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After The Rape Of A 71-Year-Old Nun, Who Are We Blaming Now?

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By Maariyah Siddique:

“I will give you a tight slap.”

That was our beloved CM of Kolkata, Mamata Banerjee’s erudite response to a student who was asking her why no arrests had been made on the recent Ranaghat rape case. For the first time in her tenure, the ‘maatir maanush’ was gheraoed on NH34 while her return from Nadia. Nadia why? Because she’d gone there to meet the Ranaghat rape victim, and express solidarity.

rape case

Being an Indian girl in the 21st Century has trained me to be cautious of the length of dress I wear, the language I use on the street, and the company I choose to hang out with. I should be home by 6 or something fatal would befall like it befell the 23-year-old medical student on the night of December 16th 2012, in Delhi. Also, I am taught to behave properly when in front of men and I am instructed not to react however uncomfortable I feel about lewd comments on the bylanes. Another routine act for an Indian is to find daily news and print covering rape cases, molestation, domestic violence and other crimes against women on a regular basis.

It wasn’t a surprise when I read the headline on Sunday morning “Another Case of Rape in Bengal.” It was only when I dived into the matter that I experienced strong chills running down my spine. A 71-year-old nun residing at the Convent of Jesus and Mary in West Bengal’s Ranaghat was brutally assaulted in her attempt to fight back the perpetrators who were molesting the young nuns in the complex. The word ‘nun’ with the number ‘71’ only added to my shock.

Nuns are one of the most properly dressed women in the country in exact contrast to the ‘westernized’, ‘shameless’, ‘skimpy-dressed’ females that bring only shame to the culture. This 71-year-old nun who stood up for the other few nuns in the first floor of Ranaghat’s Convent of Jesus and Mary against the goons who had barged in, was dragged and brutally raped in the early morning hours. The approach was a very casual one, just like the attitude of the CM against the rapists. The rapists laughed, joked, had some bread and bananas from the fridge in the room. Then they started by desecrating the chapel, tore off the rosary beads along with the tabernacle, dragged the nun and raped her in another room. The whole incident took place in the premises.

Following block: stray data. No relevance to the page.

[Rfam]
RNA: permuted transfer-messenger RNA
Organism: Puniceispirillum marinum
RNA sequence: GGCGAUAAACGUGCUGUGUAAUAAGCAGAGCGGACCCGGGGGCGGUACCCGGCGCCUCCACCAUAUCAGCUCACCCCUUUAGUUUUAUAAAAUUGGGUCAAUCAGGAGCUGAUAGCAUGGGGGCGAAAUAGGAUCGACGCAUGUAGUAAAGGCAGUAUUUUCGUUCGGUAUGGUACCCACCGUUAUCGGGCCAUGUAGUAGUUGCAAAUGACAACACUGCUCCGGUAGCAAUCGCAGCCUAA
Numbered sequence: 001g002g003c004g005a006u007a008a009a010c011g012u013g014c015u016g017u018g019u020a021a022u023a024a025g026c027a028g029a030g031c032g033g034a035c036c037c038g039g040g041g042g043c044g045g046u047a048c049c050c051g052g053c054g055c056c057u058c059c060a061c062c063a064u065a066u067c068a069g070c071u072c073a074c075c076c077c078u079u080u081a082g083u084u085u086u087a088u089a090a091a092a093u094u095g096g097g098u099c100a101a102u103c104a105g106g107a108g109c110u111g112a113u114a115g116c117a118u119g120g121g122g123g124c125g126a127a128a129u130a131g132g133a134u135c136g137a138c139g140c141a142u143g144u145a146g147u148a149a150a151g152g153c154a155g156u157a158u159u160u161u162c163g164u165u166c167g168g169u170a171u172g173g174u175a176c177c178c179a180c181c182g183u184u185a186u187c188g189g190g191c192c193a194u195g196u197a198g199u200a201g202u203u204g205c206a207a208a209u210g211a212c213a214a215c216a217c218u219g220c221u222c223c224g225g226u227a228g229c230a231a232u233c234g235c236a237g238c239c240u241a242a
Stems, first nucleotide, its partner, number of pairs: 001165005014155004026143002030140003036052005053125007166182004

Following the same, a series of rallies and protests jolted Bengal from the dusty roads of Ranaghat to the uber-sanctified Park Street. Students, activists, Sisters, and people from all walks of life joined in to demand arrest of the culprits as no substantial wording from the CM was established till then. And as mentioned above, the CM only had a ‘tight slap’ to offer in her defence.

Blame then, is the name of the game. It seems to be the upcoming national sport of the nation, as also a favourite of the daring ‘didi’ for she was quick to aggressively retaliate, falling back on the conspiracy theory, like always, blaming the CPM and BJP for triggering fierce protests.

The game continues with some of the most ‘seasoned’ political leaders raking the nation with their crude sexist remarks. A police commissioner of the business capital of India in defence of rapists advises us to “choose one between promiscuous culture and a safe environment.” A greatly worshipped spiritual guru uttersThe victim is as guilty as the rapists…She should have called the culprits brothers and begged before them to stop!” With the best response coming from the chairperson of a women’s commission in India – Women are “equally responsible” for the crimes against them.

What to do, who to blame? Let’s not think further and just come forth and play the blame-game! For, as an Indian politician said of the Delhi gangrape “Just because the country attained independence at midnight, is it proper for women moving at midnight?

Now, who is to answer that!

You must be to comment.
  1. Shreya

    Looks like Batman themed trolling is an ‘it’ thing now.

  2. Amrit

    @Bruce Wayne and @Ra’s AL Ghul, you guys are sworn enemies, you should not be agreeing with each other.

  3. Ritesh Anan

    It comes out that culprits of Nun gang-rape were Bangladeshi extremists. Will Media, Church, political parties and communists douche apologize for blaming the ‘majority religion extremism’ for this?

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An ambassador and trained facilitator under Eco Femme (a social enterprise working towards menstrual health in south India), Sanjina is also an active member of the MHM Collective- India and Menstrual Health Alliance- India. She has conducted Menstrual Health sessions in multiple government schools adopted by Rotary District 3240 as part of their WinS project in rural Bengal. She has also delivered training of trainers on SRHR, gender, sexuality and Menstruation for Tomorrow’s Foundation, Vikramshila Education Resource Society, Nirdhan trust and Micro Finance, Tollygunj Women In Need, Paint It Red in Kolkata.